February 04th, 2021
After receiving award nominations for his first two books of short stories, retired journalist, Don McLellan has released his third collection, Ouch: 20 Stories (Page Count Press $20), equally worthy of notice.
Each story encapsulates a slice of the lives of characters sparely drawn who are usually stuck in troubling if not downright perilous situations. Like the fireman and his wife, a nurse, who are about to have a child while living in a neighbourhood terrorized by homeless people in The Unravelling.
McLellan injects humour, mostly black, which enlivens his dark tales. He also adds sharp commentary on contemporary issues, such as this backdrop in Neighbours, about a diverse collection of people who come together to help a homeless woman (the homeless are a major feature in McLellan’s book):
“Below the window facing west is a rundown rental owned by an offshore investor — dirty money, say know-it-all neighbours. A shady property manager expedites minimal repairs and collects the rent. The tenants on the main floor come and go with some frequency. There’d been a lovely family of Eritrean refugees who were followed by a nice couple from Iraq whose young son had eyes as green as a coral sea.”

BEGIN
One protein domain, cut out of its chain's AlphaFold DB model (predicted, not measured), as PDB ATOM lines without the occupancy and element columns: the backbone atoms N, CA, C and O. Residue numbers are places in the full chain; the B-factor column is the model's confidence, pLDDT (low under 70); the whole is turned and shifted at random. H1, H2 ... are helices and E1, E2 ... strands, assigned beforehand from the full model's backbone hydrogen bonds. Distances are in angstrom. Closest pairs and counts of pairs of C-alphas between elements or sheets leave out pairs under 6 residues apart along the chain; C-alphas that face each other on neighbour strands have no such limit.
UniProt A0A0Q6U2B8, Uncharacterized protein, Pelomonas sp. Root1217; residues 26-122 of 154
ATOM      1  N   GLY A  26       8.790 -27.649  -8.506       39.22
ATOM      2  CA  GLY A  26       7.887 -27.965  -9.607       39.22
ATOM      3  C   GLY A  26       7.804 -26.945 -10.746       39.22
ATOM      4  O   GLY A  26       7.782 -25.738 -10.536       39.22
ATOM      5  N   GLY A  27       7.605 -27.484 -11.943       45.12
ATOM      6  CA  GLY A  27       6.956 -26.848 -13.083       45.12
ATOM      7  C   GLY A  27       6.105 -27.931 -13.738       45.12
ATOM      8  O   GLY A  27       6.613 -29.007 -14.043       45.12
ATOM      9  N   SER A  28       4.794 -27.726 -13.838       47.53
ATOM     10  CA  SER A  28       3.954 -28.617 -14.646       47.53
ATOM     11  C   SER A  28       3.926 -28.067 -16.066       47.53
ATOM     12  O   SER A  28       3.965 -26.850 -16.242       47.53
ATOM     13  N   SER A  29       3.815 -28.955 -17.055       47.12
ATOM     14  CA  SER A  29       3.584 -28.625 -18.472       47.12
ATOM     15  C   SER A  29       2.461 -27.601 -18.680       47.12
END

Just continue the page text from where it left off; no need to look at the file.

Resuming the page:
Also included in this scenario is a family from Hong Kong, successful enough that the mother can stay home to raise the kids. And there is also Augie, an indigenous, sometime longshoreman who lives in a basement rental. “He’s a good man,” writes McLellan, adding “he’s always happy to lend a hand to his non-Native neighbours, whom he only half-jokingly refers to as ‘tourists who’ve overstayed their visas.'”
A major theme runs throughout McLellan’s neo-noir: wounded people struggling to make their way in a difficult world.